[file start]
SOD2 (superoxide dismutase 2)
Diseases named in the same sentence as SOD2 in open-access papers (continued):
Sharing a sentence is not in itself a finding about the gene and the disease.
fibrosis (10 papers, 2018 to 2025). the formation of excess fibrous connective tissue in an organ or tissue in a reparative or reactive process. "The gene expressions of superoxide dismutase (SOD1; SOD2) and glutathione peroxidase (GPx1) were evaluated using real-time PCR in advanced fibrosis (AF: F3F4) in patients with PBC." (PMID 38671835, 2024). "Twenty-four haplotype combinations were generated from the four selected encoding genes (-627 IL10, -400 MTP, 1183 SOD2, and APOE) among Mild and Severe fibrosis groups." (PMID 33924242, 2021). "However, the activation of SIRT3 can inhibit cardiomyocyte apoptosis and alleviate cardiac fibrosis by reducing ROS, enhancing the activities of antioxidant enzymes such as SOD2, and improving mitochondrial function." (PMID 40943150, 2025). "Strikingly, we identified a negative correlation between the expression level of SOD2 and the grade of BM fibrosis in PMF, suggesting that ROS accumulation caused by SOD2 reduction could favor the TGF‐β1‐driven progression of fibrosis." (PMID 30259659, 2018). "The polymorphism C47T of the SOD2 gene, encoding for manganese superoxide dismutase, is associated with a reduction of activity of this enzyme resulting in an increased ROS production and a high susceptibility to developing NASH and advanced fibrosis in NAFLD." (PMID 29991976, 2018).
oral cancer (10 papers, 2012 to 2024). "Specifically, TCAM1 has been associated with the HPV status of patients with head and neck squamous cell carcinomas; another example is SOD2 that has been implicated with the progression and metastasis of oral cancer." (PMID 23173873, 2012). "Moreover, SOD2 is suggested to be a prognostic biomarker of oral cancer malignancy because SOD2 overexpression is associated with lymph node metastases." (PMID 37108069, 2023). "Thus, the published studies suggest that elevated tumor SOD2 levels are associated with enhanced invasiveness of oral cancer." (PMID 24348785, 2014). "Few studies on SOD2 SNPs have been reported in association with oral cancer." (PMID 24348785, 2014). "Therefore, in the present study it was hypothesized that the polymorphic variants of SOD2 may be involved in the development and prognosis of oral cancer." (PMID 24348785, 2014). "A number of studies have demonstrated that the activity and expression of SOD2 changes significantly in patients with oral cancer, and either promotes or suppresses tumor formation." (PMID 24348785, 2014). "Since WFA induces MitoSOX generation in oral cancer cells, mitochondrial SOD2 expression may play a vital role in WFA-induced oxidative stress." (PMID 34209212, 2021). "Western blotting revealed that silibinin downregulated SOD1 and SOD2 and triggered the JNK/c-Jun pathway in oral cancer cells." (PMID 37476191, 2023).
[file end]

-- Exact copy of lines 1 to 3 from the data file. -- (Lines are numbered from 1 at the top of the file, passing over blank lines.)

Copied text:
SOD2 (superoxide dismutase 2)
Diseases named in the same sentence as SOD2 in open-access papers (continued):
Sharing a sentence is not in itself a finding about the gene and the disease.